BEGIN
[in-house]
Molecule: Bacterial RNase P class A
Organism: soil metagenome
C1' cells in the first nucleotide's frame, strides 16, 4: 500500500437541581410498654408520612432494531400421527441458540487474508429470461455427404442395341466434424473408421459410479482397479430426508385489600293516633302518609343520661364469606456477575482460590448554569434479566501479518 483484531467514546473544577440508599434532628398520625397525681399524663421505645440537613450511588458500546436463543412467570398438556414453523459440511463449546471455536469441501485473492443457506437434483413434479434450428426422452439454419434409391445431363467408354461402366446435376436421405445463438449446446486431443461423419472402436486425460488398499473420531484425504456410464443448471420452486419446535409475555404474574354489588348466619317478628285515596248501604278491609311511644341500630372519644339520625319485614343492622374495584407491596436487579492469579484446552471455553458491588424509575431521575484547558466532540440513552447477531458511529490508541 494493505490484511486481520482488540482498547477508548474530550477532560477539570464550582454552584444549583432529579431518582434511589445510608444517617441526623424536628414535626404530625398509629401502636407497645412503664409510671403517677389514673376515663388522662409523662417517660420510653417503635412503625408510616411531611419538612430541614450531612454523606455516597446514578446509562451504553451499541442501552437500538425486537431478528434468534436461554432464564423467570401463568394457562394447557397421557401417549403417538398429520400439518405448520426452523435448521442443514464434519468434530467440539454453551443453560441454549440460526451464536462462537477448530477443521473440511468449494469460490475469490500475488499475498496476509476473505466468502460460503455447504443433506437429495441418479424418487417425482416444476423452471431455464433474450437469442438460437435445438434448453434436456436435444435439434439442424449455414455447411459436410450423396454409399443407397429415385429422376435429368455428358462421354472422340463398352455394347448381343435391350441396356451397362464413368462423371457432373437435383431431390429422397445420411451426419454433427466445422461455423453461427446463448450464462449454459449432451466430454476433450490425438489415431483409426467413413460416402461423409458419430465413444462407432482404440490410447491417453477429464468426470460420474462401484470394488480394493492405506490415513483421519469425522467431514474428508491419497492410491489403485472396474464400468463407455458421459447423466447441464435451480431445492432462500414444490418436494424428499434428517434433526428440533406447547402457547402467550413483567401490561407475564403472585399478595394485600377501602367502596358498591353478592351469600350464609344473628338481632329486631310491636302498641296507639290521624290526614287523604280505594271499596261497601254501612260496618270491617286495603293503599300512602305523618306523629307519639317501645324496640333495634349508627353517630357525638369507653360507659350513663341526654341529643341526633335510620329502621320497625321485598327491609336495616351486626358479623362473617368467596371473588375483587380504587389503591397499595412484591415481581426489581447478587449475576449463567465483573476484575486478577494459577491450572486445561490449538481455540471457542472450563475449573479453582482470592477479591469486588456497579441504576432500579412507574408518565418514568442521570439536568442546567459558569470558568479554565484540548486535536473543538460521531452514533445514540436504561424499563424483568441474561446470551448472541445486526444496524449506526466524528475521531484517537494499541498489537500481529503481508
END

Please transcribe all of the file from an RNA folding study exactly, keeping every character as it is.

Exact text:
[in-house]
Molecule: Bacterial RNase P class A
Organism: soil metagenome
C1' cells in the first nucleotide's frame, strides 16, 4: 500500500437541581410498654408520612432494531400421527441458540487474508429470461455427404442395341466434424473408421459410479482397479430426508385489600293516633302518609343520661364469606456477575482460590448554569434479566501479518 483484531467514546473544577440508599434532628398520625397525681399524663421505645440537613450511588458500546436463543412467570398438556414453523459440511463449546471455536469441501485473492443457506437434483413434479434450428426422452439454419434409391445431363467408354461402366446435376436421405445463438449446446486431443461423419472402436486425460488398499473420531484425504456410464443448471420452486419446535409475555404474574354489588348466619317478628285515596248501604278491609311511644341500630372519644339520625319485614343492622374495584407491596436487579492469579484446552471455553458491588424509575431521575484547558466532540440513552447477531458511529490508541 494493505490484511486481520482488540482498547477508548474530550477532560477539570464550582454552584444549583432529579431518582434511589445510608444517617441526623424536628414535626404530625398509629401502636407497645412503664409510671403517677389514673376515663388522662409523662417517660420510653417503635412503625408510616411531611419538612430541614450531612454523606455516597446514578446509562451504553451499541442501552437500538425486537431478528434468534436461554432464564423467570401463568394457562394447557397421557401417549403417538398429520400439518405448520426452523435448521442443514464434519468434530467440539454453551443453560441454549440460526451464536462462537477448530477443521473440511468449494469460490475469490500475488499475498496476509476473505466468502460460503455447504443433506437429495441418479424418487417425482416444476423452471431455464433474450437469442438460437435445438434448453434436456436435444435439434439442424449455414455447411459436410450423396454409399443407397429415385429422376435429368455428358462421354472422340463398352455394347448381343435391350441396356451397362464413368462423371457432373437435383431431390429422397445420411451426419454433427466445422461455423453461427446463448450464462449454459449432451466430454476433450490425438489415431483409426467413413460416402461423409458419430465413444462407432482404440490410447491417453477429464468426470460420474462401484470394488480394493492405506490415513483421519469425522467431514474428508491419497492410491489403485472396474464400468463407455458421459447423466447441464435451480431445492432462500414444490418436494424428499434428517434433526428440533406447547402457547402467550413483567401490561407475564403472585399478595394485600377501602367502596358498591353478592351469600350464609344473628338481632329486631310491636302498641296507639290521624290526614287523604280505594271499596261497601254501612260496618270491617286495603293503599300512602305523618306523629307519639317501645324496640333495634349508627353517630357525638369507653360507659350513663341526654341529643341526633335510620329502621320497625321485598327491609336495616351486626358479623362473617368467596371473588375483587380504587389503591397499595412484591415481581426489581447478587449475576449463567465483573476484575486478577494459577491450572486445561490449538481455540471457542472450563475449573479453582482470592477479591469486588456497579441504576432500579412507574408518565418514568442521570439536568442546567459558569470558568479554565484540548486535536473543538460521531452514533445514540436504561424499563424483568441474561446470551448472541445486526444496524449506526466524528475521531484517537494499541498489537500481529503481508